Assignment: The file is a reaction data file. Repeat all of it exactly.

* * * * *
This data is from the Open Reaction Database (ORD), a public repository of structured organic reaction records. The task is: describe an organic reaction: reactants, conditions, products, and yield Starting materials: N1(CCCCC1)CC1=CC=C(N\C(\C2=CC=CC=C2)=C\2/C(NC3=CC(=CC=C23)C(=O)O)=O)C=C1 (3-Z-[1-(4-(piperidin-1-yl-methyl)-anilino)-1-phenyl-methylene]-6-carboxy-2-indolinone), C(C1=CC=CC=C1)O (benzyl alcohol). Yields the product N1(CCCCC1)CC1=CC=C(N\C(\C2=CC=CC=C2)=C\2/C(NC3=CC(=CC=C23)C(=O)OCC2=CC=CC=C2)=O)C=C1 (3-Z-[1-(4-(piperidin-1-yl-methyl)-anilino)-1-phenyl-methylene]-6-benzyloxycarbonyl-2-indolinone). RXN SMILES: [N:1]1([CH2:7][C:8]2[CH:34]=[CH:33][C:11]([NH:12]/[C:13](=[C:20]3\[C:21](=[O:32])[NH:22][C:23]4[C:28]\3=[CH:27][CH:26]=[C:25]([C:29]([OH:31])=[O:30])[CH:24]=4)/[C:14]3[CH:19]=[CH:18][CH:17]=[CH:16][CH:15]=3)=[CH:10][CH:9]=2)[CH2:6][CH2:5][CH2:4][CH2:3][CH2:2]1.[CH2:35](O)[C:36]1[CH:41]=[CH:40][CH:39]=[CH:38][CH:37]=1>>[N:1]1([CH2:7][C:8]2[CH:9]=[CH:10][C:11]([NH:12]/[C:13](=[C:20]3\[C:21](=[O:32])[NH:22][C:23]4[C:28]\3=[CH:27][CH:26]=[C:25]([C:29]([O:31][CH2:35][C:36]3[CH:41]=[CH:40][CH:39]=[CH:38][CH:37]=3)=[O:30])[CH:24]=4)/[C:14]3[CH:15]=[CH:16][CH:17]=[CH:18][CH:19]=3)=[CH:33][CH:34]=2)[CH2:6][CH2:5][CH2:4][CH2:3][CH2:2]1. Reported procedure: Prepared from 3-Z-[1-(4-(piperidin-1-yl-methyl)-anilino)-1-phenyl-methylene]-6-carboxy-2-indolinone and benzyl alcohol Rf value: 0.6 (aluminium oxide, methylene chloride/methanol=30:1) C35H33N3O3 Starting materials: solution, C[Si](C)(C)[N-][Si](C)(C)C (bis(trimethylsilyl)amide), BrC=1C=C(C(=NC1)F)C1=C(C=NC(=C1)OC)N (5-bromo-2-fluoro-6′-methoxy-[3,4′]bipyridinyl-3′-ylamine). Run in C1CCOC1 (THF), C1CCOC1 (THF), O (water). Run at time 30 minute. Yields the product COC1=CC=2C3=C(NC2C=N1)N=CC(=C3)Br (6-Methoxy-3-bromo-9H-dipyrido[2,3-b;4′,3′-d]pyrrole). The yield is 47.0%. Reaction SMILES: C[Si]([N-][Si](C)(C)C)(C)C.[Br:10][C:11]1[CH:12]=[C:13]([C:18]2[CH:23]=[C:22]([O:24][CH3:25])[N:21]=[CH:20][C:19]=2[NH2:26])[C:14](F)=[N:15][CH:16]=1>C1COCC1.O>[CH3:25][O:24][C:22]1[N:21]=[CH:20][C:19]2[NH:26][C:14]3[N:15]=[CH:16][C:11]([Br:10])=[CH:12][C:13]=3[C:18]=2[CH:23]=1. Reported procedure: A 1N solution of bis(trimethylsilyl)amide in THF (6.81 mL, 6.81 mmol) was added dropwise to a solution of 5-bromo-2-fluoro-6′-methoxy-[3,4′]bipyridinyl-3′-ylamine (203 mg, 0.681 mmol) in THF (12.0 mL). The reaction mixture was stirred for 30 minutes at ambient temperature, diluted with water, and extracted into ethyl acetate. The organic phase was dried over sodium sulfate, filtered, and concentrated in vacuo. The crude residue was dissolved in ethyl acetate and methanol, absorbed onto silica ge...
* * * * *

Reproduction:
This data is from the Open Reaction Database (ORD), a public repository of structured organic reaction records. The task is: describe an organic reaction: reactants, conditions, products, and yield Starting materials: N1(CCCCC1)CC1=CC=C(N\C(\C2=CC=CC=C2)=C\2/C(NC3=CC(=CC=C23)C(=O)O)=O)C=C1 (3-Z-[1-(4-(piperidin-1-yl-methyl)-anilino)-1-phenyl-methylene]-6-carboxy-2-indolinone), C(C1=CC=CC=C1)O (benzyl alcohol). Yields the product N1(CCCCC1)CC1=CC=C(N\C(\C2=CC=CC=C2)=C\2/C(NC3=CC(=CC=C23)C(=O)OCC2=CC=CC=C2)=O)C=C1 (3-Z-[1-(4-(piperidin-1-yl-methyl)-anilino)-1-phenyl-methylene]-6-benzyloxycarbonyl-2-indolinone). RXN SMILES: [N:1]1([CH2:7][C:8]2[CH:34]=[CH:33][C:11]([NH:12]/[C:13](=[C:20]3\[C:21](=[O:32])[NH:22][C:23]4[C:28]\3=[CH:27][CH:26]=[C:25]([C:29]([OH:31])=[O:30])[CH:24]=4)/[C:14]3[CH:19]=[CH:18][CH:17]=[CH:16][CH:15]=3)=[CH:10][CH:9]=2)[CH2:6][CH2:5][CH2:4][CH2:3][CH2:2]1.[CH2:35](O)[C:36]1[CH:41]=[CH:40][CH:39]=[CH:38][CH:37]=1>>[N:1]1([CH2:7][C:8]2[CH:9]=[CH:10][C:11]([NH:12]/[C:13](=[C:20]3\[C:21](=[O:32])[NH:22][C:23]4[C:28]\3=[CH:27][CH:26]=[C:25]([C:29]([O:31][CH2:35][C:36]3[CH:41]=[CH:40][CH:39]=[CH:38][CH:37]=3)=[O:30])[CH:24]=4)/[C:14]3[CH:15]=[CH:16][CH:17]=[CH:18][CH:19]=3)=[CH:33][CH:34]=2)[CH2:6][CH2:5][CH2:4][CH2:3][CH2:2]1. Reported procedure: Prepared from 3-Z-[1-(4-(piperidin-1-yl-methyl)-anilino)-1-phenyl-methylene]-6-carboxy-2-indolinone and benzyl alcohol Rf value: 0.6 (aluminium oxide, methylene chloride/methanol=30:1) C35H33N3O3 Starting materials: solution, C[Si](C)(C)[N-][Si](C)(C)C (bis(trimethylsilyl)amide), BrC=1C=C(C(=NC1)F)C1=C(C=NC(=C1)OC)N (5-bromo-2-fluoro-6′-methoxy-[3,4′]bipyridinyl-3′-ylamine). Run in C1CCOC1 (THF), C1CCOC1 (THF), O (water). Run at time 30 minute. Yields the product COC1=CC=2C3=C(NC2C=N1)N=CC(=C3)Br (6-Methoxy-3-bromo-9H-dipyrido[2,3-b;4′,3′-d]pyrrole). The yield is 47.0%. Reaction SMILES: C[Si]([N-][Si](C)(C)C)(C)C.[Br:10][C:11]1[CH:12]=[C:13]([C:18]2[CH:23]=[C:22]([O:24][CH3:25])[N:21]=[CH:20][C:19]=2[NH2:26])[C:14](F)=[N:15][CH:16]=1>C1COCC1.O>[CH3:25][O:24][C:22]1[N:21]=[CH:20][C:19]2[NH:26][C:14]3[N:15]=[CH:16][C:11]([Br:10])=[CH:12][C:13]=3[C:18]=2[CH:23]=1. Reported procedure: A 1N solution of bis(trimethylsilyl)amide in THF (6.81 mL, 6.81 mmol) was added dropwise to a solution of 5-bromo-2-fluoro-6′-methoxy-[3,4′]bipyridinyl-3′-ylamine (203 mg, 0.681 mmol) in THF (12.0 mL). The reaction mixture was stirred for 30 minutes at ambient temperature, diluted with water, and extracted into ethyl acetate. The organic phase was dried over sodium sulfate, filtered, and concentrated in vacuo. The crude residue was dissolved in ethyl acetate and methanol, absorbed onto silica ge...